Hopefully the next few days provide some clarity on the Kevin Bieksa front in Anaheim.
GOLDEN KNIGHTS SELECT
Without a Bieksa waiver or pre-draft transaction in place, the Ducks will begrudgingly have to choose between Fowler and Vatanen. As much we prefer Vatanen in the lineup as a right-shot defender playing under a rather manageable cap hit, Fowler's asset value, as previously mentioned, remains higher. Throw in the unfortunate long term injury of Vatanen, which reports indicate could overlap into next season, and Fowler becomes more valuable in the Ducks quest for the Cup.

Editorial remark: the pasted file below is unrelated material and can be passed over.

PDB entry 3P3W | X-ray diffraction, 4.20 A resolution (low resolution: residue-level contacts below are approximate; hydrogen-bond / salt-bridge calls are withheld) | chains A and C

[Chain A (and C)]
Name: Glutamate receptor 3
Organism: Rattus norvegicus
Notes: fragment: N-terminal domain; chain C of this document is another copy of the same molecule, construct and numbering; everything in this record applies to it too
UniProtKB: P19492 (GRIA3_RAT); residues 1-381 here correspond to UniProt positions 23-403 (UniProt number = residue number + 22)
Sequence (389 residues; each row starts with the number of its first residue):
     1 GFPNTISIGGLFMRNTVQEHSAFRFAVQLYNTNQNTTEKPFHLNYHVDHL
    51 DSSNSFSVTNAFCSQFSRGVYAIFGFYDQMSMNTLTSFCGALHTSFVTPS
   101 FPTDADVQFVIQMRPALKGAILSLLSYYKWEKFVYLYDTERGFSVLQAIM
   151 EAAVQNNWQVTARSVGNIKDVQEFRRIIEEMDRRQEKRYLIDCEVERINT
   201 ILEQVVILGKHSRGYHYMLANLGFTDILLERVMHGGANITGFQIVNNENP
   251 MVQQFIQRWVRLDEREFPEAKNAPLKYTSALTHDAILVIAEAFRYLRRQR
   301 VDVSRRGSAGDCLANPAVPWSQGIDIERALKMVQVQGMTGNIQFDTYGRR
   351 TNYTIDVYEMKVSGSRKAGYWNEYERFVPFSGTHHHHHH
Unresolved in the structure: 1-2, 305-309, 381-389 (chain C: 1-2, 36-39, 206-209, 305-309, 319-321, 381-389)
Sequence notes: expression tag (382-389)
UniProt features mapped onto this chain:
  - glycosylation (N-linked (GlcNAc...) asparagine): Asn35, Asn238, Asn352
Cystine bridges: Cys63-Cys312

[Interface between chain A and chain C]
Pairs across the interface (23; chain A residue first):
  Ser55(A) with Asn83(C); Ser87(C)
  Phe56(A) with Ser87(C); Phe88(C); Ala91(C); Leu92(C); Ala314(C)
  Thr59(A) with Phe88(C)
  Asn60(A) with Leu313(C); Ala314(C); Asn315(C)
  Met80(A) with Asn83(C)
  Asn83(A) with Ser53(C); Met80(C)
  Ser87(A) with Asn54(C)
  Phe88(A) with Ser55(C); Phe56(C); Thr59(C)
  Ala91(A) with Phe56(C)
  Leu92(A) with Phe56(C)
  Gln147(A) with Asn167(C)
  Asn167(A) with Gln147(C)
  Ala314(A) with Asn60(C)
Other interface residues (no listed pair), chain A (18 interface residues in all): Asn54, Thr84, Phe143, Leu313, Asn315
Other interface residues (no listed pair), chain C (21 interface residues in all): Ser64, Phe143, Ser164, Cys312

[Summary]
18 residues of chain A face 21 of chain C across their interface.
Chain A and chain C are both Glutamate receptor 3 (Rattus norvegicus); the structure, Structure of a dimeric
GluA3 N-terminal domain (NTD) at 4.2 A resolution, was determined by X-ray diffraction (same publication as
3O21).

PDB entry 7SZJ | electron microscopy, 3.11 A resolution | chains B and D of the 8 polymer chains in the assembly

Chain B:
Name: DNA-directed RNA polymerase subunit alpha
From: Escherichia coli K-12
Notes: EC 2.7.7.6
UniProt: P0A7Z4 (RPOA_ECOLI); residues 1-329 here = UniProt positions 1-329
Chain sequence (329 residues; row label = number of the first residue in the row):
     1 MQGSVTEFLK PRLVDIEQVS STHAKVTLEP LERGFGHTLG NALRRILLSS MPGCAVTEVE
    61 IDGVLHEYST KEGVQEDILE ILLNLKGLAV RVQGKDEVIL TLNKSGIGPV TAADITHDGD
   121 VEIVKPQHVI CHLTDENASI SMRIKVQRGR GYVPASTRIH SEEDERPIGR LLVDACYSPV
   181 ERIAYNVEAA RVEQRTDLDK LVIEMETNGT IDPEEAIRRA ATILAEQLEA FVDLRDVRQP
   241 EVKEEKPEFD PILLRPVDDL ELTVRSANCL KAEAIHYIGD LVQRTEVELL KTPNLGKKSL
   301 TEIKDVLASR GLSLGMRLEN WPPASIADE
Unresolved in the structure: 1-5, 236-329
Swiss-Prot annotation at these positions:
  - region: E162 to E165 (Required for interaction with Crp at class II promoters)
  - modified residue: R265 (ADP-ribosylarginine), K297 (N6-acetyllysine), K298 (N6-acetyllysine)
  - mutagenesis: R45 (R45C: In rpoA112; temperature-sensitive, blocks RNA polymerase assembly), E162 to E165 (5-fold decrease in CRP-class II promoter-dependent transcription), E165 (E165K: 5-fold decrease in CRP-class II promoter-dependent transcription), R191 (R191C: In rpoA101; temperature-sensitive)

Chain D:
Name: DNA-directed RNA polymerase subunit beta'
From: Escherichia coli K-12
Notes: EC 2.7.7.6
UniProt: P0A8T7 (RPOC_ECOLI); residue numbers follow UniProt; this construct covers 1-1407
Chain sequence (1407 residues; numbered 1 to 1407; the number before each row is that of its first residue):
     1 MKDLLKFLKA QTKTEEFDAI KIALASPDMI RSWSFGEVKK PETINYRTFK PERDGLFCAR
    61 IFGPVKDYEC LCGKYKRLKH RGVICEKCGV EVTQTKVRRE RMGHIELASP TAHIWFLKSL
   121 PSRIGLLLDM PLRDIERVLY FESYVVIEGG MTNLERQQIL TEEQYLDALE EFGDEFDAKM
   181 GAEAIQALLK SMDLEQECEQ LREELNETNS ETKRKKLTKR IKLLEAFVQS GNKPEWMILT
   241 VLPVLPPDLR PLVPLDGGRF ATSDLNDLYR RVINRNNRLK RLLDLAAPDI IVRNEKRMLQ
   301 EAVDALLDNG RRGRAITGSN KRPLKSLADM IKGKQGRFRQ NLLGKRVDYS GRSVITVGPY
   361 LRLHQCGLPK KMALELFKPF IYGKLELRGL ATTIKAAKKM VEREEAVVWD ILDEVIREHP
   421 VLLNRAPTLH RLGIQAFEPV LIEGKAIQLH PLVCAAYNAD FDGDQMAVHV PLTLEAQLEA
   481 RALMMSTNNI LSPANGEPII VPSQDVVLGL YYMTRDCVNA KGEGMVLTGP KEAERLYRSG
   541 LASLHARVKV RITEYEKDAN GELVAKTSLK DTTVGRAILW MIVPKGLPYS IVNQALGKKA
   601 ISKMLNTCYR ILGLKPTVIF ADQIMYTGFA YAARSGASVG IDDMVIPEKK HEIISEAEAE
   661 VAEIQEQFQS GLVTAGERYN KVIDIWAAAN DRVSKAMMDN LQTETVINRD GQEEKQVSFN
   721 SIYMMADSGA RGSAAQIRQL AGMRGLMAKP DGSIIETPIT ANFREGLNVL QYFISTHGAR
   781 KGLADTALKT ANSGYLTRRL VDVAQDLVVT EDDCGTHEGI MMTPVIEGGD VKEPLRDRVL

With Fowler then protected under these circumstances, Sami Vatanen becomes the runaway selection for the Golden Knights.
It's crazy to think the Ducks are still paying part of Patrick Maroon's salary while he rides shotgun to Connor McDavid in Edmonton. One of the few mistakes this franchise has made in recent years in terms of player evaluation. Nevertheless, the Ducks will hope they can light a fire under another struggling power forward in Nick Ritchie before a Maroon-esque change of scenery becomes necessary.
Next up: Minnesota Wild